- Three 4K photo modes: 4K burst (continually shooting), 4K burst s/s (start and stop bursting) and 4K pre-burst, 1 second prior to shutter release for 60 frames
- Fast AF tracking: intelligent AF tracks the motion vector, size, and color of the subject
- Starlight AF: 4EV low-light AF allows us to clearly capture subjects at night
- Silent shooting: no shutter noise
- Focus peaking: color outline indicates the exact in-focus area along with depth-of-field distance.
Pros and Cons
- Compact and lightweight with good image quality, especially for shots in the dark.
- Fully-articulated touchscreen with large, detailed viewfinder
- Very fast AF that works in low light
- 6-8fps burst shooting to capture star trails and other fast objects
- Great for planetary photos when paired with the 12-42mm lens
- Maximum bulb length is only 2 minutes
- Lacks built-in stabilization
- 9 Megapixel with DX-format image sensor and EXPEED 5 image-processing engine
- Advanced focusing technology, 51 available focus points, 15 cross-type sensors, and group area AF
- 180,000 RGB sensor to improve AF performance during high-speed shooting
- 8 FPS continuous shooting up to 100 JPEG. 50 14-bit lossless compressed RAW frames
- Tilting 3.2-inch Touchscreen, 922K dot
- Rugged and ergonomic design with extensive water sealing to withstand moisture and dust
- 4.2 μm square pixel size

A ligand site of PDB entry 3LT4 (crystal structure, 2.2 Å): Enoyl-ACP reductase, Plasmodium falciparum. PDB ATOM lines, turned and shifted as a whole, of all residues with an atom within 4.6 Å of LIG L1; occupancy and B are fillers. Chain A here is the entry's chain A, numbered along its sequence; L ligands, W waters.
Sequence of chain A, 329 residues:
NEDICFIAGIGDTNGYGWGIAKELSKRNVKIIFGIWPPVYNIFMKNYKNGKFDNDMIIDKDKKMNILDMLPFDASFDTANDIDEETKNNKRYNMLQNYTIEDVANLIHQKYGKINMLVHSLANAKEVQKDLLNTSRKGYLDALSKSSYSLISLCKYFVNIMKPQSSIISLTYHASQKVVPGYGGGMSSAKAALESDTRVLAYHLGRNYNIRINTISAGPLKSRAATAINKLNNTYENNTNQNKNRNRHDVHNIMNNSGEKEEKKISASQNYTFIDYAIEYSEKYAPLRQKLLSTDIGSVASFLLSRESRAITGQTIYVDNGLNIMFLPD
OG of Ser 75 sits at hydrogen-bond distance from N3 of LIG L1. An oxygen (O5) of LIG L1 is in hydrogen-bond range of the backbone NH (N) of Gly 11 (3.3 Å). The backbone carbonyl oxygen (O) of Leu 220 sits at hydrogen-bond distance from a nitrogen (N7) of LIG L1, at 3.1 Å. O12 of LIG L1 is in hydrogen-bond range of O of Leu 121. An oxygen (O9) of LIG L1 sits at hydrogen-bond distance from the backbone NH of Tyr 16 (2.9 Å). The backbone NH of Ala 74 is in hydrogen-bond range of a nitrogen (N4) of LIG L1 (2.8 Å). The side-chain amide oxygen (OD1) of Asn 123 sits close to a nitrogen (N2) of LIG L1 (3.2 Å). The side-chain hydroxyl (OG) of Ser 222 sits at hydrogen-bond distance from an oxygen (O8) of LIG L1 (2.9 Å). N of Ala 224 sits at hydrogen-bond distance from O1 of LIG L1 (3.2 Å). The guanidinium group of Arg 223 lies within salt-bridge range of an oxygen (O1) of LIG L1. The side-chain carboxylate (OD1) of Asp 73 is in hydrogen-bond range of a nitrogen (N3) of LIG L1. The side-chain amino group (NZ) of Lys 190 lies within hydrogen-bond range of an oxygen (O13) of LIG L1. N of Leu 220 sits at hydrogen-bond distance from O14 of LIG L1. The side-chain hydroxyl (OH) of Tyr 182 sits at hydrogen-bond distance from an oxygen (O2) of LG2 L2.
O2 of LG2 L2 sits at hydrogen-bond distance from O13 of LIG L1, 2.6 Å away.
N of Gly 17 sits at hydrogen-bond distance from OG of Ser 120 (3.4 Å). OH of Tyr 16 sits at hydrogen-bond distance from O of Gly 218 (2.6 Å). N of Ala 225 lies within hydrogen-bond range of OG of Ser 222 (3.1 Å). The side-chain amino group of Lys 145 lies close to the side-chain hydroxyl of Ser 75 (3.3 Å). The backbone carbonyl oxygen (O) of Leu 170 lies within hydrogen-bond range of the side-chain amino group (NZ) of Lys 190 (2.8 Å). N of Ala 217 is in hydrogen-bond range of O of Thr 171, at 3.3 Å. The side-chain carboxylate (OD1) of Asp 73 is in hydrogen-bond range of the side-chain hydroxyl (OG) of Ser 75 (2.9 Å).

Pros and Cons
- Image buffer can hold up to 50 uncompressed RAWs
- The automated AF fine-tune is very useful
- Excellent high-ISO performance for astrophotography (up to 51200)
- Fast and intuitive touchscreen control
- Unique DX-format sensor for better clarity
- Relatively low rear-screen resolution
- Default noise reduction might be a little high and not for everyone
- 61 MP resolution: full-frame with 35mm back-illuminated Exmor R CMOS sensor
- High speed: up to 10 FPS continuous shooting with AE/AF tracking. 2MP in APS C crop mode
- Hybrid ultra-fast autofocus: 567 Phase detection AF points and 425 contrast AF points
- Accurate color reproduction: 15 stop dynamic Range at low sensitivities for greater Color accuracy
- Noise reduction: Sony BIONZ X processor for dedicated noise reduction
- 4K video capable
- Vibration-free shutter to prevent camera-shake blur
Pros and Cons
- 61MP, amazing resolution with great noise performance and dynamic range
- Great battery life for astrophotography, also with in-camera charging
- Excellent PEG sharpening, noise reduction and color
- Updated weather-sealing measures for outdoor use
- Large, high-resolution electronic viewfinder, very useful
- Large file sizes and slow card write times
- Burst shooting might hurt AF accuracy
- Very expensive
- 24.3MP X-Trans* CMOS III Sensor: reduces moiré and false colors to improve image quality
- X Processor Pro: increases response times to achieve faster AF, lower noise, and better color
- 63 points of weather sealing: dust and moisture resistant
- OLED viewfinder: high-precision 0.48 inch, 2.36 million dot OLED with 0.77x magnification